As detailed in the current report on Form 8-K filed with the SEC on December 22, 2011, during fiscal 2011 the Company entered into a Separation and General Release Agreement with Mr. Campbell, pursuant to which Mr. Campbell resigned as Executive Chairman of the Company, effective December 28, 2011. Under the Separation and General Release Agreement, the Company paid Mr. Campbell his base salary through December 28, 2011 and his annual bonus for fiscal 2011 in the amount of $800,000. In exchange for his continuing service as Chairman of the Board, the Company will also pay Mr. Campbell a $100,000 annual cash retainer and make annual grants to him of restricted shares of Class A common stock of the Company having, at the time of grant, a fair market value of $200,000. In addition, Mr. Campbell's unvested equity awards, comprised of 122,916 unvested restricted shares and 169,682 unvested performance shares at December 29, 2011, remained outstanding. Mr. Campbell will be considered in service for purposes of vesting in these equity awards as long as he continues to be a member of the board. If Mr. Campbell's service on the board terminates other than due to his voluntary resignation from the board or his declining to be nominated for an additional term, then his unvested restricted shares will become fully vested and his unvested performance shares will remain outstanding and will vest to the extent that the as-adjusted EBITDA targets applicable to such performance shares are achieved.


Indemnification Agreements

        Regal Cinemas has entered into indemnification agreements with each of Messrs. Campbell, Dunn, Brandow and Ownby and Ms. Miles. The indemnification agreements provide that Regal Cinemas will indemnify each of those individuals against claims arising out of events or occurrences related to that individual's service as an agent of Regal Cinemas, except among other restrictions to the extent such claims arise from conduct that was knowingly fraudulent, a knowing violation of law or of any policy of Regal Cinemas, deliberately dishonest or in bad faith or constituted willful misconduct. Under the employment agreements with each of our named executive officers, the Company will indemnify each such executive against all liabilities, with respect to such executive's service as an officer, and as a director, to the extent applicable.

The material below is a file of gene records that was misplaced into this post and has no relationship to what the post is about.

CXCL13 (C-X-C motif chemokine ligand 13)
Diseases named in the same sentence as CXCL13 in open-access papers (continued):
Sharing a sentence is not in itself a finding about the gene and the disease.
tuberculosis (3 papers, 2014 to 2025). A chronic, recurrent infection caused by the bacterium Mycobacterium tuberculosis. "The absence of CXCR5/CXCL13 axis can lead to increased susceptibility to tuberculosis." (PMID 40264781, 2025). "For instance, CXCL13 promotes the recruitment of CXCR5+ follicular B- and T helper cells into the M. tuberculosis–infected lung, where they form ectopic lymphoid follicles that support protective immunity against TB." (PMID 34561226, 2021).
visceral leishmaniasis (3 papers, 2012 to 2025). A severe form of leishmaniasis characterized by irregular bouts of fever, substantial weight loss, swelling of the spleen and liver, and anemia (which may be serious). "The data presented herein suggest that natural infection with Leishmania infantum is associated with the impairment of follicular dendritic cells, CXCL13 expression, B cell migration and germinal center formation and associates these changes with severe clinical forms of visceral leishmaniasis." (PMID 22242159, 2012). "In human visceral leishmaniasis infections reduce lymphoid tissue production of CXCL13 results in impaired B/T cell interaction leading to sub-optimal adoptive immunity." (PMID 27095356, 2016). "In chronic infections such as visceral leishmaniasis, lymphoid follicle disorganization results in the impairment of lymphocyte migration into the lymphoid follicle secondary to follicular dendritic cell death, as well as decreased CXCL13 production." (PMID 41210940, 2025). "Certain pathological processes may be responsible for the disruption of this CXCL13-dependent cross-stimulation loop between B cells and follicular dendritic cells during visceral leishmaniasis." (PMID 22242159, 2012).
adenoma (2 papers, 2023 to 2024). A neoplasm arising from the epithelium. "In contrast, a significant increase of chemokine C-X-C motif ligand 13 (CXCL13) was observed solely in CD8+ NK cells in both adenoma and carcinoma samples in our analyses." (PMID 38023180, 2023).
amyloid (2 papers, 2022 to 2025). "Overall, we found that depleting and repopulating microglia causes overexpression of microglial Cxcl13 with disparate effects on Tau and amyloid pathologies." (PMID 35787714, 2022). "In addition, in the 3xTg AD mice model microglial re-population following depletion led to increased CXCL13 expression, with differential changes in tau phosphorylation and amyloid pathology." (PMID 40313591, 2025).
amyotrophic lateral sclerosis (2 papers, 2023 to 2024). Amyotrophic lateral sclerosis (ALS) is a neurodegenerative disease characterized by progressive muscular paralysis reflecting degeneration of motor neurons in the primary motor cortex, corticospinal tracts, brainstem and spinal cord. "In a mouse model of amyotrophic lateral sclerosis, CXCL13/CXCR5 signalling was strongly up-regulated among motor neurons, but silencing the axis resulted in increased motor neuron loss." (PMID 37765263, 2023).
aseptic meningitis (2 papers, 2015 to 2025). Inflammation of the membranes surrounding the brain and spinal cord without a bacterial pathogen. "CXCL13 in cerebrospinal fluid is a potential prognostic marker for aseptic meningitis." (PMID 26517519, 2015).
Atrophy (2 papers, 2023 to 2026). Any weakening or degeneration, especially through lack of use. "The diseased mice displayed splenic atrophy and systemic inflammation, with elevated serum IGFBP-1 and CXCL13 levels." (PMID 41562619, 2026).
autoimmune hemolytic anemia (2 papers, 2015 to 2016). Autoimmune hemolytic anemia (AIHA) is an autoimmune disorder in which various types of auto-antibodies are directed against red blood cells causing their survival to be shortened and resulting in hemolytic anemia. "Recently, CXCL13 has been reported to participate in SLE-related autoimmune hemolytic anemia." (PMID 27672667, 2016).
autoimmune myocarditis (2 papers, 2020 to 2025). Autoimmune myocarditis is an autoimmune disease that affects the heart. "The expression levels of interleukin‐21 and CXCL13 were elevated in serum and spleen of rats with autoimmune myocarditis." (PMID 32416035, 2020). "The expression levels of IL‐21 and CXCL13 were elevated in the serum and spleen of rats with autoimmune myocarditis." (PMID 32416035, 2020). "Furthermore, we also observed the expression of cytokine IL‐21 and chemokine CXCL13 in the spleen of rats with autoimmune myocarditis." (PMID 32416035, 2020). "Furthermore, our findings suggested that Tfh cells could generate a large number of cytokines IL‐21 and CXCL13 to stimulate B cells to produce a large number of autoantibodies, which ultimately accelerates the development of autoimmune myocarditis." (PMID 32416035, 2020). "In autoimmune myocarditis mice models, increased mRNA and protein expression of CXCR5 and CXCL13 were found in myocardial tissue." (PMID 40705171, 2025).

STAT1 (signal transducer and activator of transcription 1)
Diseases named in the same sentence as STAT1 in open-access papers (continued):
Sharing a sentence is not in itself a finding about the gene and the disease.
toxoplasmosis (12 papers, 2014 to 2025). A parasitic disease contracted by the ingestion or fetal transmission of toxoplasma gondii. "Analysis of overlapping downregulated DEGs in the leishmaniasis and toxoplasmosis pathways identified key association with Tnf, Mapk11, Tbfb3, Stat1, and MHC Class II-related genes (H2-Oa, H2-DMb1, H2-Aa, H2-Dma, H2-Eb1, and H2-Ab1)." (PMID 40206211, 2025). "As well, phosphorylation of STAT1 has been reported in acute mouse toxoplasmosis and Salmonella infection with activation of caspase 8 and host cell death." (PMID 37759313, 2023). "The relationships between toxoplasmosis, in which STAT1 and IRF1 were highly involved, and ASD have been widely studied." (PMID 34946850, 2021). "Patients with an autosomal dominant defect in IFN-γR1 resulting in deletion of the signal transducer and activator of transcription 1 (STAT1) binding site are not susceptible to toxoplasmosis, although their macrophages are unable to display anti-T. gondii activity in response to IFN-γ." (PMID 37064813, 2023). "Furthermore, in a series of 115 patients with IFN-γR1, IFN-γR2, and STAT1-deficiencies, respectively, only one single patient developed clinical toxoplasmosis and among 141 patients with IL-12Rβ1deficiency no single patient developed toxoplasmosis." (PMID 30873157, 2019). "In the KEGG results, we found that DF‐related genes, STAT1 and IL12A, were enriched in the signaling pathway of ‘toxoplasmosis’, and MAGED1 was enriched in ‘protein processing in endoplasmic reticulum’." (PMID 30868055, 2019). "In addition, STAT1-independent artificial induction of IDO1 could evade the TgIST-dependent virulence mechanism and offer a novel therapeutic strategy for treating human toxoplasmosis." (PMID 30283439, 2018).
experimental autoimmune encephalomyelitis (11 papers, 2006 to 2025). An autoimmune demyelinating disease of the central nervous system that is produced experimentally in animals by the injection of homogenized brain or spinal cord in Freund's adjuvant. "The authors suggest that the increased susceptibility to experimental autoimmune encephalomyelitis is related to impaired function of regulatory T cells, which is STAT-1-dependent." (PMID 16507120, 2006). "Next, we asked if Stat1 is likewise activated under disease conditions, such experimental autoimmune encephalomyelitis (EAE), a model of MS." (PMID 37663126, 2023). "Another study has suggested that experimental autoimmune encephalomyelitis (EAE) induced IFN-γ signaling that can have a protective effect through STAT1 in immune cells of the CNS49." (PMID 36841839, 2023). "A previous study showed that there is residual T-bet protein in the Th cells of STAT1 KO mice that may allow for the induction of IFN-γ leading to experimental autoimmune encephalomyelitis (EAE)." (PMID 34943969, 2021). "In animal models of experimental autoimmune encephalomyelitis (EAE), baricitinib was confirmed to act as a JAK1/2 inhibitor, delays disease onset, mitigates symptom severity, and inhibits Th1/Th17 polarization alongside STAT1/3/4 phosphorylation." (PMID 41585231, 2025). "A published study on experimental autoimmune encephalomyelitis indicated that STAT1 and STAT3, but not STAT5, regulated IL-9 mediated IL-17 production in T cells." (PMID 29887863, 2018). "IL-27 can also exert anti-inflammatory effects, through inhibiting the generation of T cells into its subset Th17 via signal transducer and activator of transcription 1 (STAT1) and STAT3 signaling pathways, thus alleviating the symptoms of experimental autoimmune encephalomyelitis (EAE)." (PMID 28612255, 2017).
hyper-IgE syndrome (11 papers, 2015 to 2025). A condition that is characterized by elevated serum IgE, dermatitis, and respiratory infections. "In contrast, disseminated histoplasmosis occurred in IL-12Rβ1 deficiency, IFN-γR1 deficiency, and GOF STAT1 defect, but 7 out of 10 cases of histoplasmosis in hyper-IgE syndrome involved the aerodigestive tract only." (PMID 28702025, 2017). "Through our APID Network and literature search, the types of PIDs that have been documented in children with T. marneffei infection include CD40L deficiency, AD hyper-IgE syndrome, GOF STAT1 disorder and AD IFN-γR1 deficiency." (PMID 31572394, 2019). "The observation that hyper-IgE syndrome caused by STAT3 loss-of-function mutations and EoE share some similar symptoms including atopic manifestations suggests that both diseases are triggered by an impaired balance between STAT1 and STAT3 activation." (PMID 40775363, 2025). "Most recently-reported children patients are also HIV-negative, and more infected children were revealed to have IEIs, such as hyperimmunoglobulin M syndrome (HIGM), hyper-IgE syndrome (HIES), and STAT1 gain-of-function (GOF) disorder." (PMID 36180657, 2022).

On March 3, 2006, the board of directors adopted a form of Director Indemnification Agreement to be used as a template for future indemnification agreements between the Company and its directors. Pursuant to the indemnification agreement, the Company will indemnify each director who becomes a party thereto against claims arising out of events or occurrences related to such individual's service on

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our board of directors; provided such individual acted in good faith and in a manner he reasonably believed to be in or not opposed to the best interests of the Company and our stockholders, and, with respect to any criminal action or proceeding, had no reasonable cause to believe his conduct was unlawful. Under the indemnification agreements, we agree to maintain directors' and officers' liability insurance for our directors. As of the date of this proxy statement, the Company has entered into indemnification agreements with each of its directors.


AUDIT COMMITTEE REPORT

        Our Audit Committee reviews our financial reporting process on behalf of our board of directors. In March 2004, our board of directors adopted a written charter for our Audit Committee, and has re-evaluated it in connection with the filing of our annual report on Form 10-K with the SEC. In fulfilling its responsibilities, the Audit Committee has reviewed and discussed the audited financial statements contained in the 2011 annual report on Form 10-K with our management and our independent registered public accounting firm, KPMG. Our management is responsible for the financial statements and the reporting process, including the system of internal controls. KPMG is responsible for expressing an opinion on the conformity of those audited financial statements with U.S. generally accepted accounting principles. KPMG is also responsible for expressing an opinion on the effectiveness of the Company's internal control over financial reporting.

        The Audit Committee has discussed with KPMG the matters requiring discussion by Statement on Auditing Standards No. 61, Communication with Audit Committees (as amended), and all other matters required to be discussed with the auditors. In addition, the Audit Committee has received the written disclosures and the letter from KPMG required by Independence Standards Board No. 1 (Independence Discussions with Audit Committees), as modified or supplemented, and discussed with KPMG their independence from Regal and our management. The Audit Committee has received the written disclosures and the letter from KPMG required by applicable requirements of the Public Company Accounting Oversight Board regarding KPMG's communications with the Audit Committee concerning independence, and, with KPMG, has discussed KPMG's independence.

        Based on the reviews and discussions to which we refer above, the Audit Committee recommended to our board of directors (and our board of directors has approved) that the audited financial statements be included in our annual report on Form 10-K for fiscal 2011, for filing with the SEC.

        Respectfully submitted on April 20, 2012 by the members of the Audit Committee of the board of directors.